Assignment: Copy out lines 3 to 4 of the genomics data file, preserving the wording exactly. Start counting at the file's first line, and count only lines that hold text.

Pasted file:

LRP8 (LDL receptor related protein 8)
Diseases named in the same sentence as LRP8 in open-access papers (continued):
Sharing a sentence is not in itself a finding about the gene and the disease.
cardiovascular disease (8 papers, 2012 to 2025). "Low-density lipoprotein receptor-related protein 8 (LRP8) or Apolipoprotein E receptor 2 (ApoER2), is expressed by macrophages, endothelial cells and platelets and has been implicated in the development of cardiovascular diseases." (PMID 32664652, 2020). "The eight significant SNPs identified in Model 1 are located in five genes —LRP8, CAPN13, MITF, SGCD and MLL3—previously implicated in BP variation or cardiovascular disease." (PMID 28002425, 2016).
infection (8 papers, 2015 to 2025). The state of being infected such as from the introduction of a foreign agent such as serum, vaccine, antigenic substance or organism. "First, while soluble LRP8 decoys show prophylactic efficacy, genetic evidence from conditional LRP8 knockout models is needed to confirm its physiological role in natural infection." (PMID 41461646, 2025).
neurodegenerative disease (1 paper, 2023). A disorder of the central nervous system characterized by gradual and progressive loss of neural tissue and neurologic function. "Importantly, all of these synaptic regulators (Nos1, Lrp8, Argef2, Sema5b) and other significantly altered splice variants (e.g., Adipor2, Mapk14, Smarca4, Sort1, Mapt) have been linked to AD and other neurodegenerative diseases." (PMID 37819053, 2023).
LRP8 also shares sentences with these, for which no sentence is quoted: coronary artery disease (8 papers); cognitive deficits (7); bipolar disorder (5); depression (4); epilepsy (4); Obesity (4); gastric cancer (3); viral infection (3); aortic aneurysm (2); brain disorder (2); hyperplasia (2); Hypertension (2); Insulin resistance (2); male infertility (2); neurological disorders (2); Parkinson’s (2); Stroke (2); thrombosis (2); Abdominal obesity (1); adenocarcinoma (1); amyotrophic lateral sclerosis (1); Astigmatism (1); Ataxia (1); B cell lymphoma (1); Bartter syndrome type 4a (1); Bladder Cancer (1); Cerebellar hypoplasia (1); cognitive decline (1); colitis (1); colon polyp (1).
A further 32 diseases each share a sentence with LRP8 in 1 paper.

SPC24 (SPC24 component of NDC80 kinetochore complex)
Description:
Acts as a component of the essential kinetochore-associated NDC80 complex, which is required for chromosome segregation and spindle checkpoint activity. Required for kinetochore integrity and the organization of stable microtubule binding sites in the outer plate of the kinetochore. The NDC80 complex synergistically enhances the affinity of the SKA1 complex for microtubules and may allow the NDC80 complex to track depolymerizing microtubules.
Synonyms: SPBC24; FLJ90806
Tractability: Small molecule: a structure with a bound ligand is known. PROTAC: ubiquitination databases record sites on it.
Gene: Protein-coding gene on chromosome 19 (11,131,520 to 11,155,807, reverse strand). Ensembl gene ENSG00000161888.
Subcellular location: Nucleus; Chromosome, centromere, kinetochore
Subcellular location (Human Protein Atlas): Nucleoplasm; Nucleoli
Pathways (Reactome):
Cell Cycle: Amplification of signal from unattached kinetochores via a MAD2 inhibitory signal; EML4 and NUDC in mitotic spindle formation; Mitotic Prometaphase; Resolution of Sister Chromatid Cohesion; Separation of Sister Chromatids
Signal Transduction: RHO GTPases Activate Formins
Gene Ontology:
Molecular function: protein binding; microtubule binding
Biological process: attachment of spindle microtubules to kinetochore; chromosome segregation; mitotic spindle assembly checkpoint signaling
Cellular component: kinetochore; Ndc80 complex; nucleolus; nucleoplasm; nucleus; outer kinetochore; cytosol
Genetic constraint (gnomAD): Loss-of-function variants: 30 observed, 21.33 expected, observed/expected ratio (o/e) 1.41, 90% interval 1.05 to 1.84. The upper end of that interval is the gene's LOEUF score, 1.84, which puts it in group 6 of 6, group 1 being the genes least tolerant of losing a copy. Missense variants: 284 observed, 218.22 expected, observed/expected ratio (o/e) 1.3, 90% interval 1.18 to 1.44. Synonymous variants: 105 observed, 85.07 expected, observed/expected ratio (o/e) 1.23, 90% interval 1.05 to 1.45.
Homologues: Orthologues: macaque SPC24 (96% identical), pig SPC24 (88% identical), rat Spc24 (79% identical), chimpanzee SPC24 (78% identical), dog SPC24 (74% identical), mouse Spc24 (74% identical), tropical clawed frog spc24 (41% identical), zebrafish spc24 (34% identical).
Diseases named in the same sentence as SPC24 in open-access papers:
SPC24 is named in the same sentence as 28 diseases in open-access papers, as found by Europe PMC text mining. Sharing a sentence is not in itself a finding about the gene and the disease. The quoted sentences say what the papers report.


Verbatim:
Sharing a sentence is not in itself a finding about the gene and the disease.
cardiovascular disease (8 papers, 2012 to 2025). "Low-density lipoprotein receptor-related protein 8 (LRP8) or Apolipoprotein E receptor 2 (ApoER2), is expressed by macrophages, endothelial cells and platelets and has been implicated in the development of cardiovascular diseases." (PMID 32664652, 2020). "The eight significant SNPs identified in Model 1 are located in five genes —LRP8, CAPN13, MITF, SGCD and MLL3—previously implicated in BP variation or cardiovascular disease." (PMID 28002425, 2016).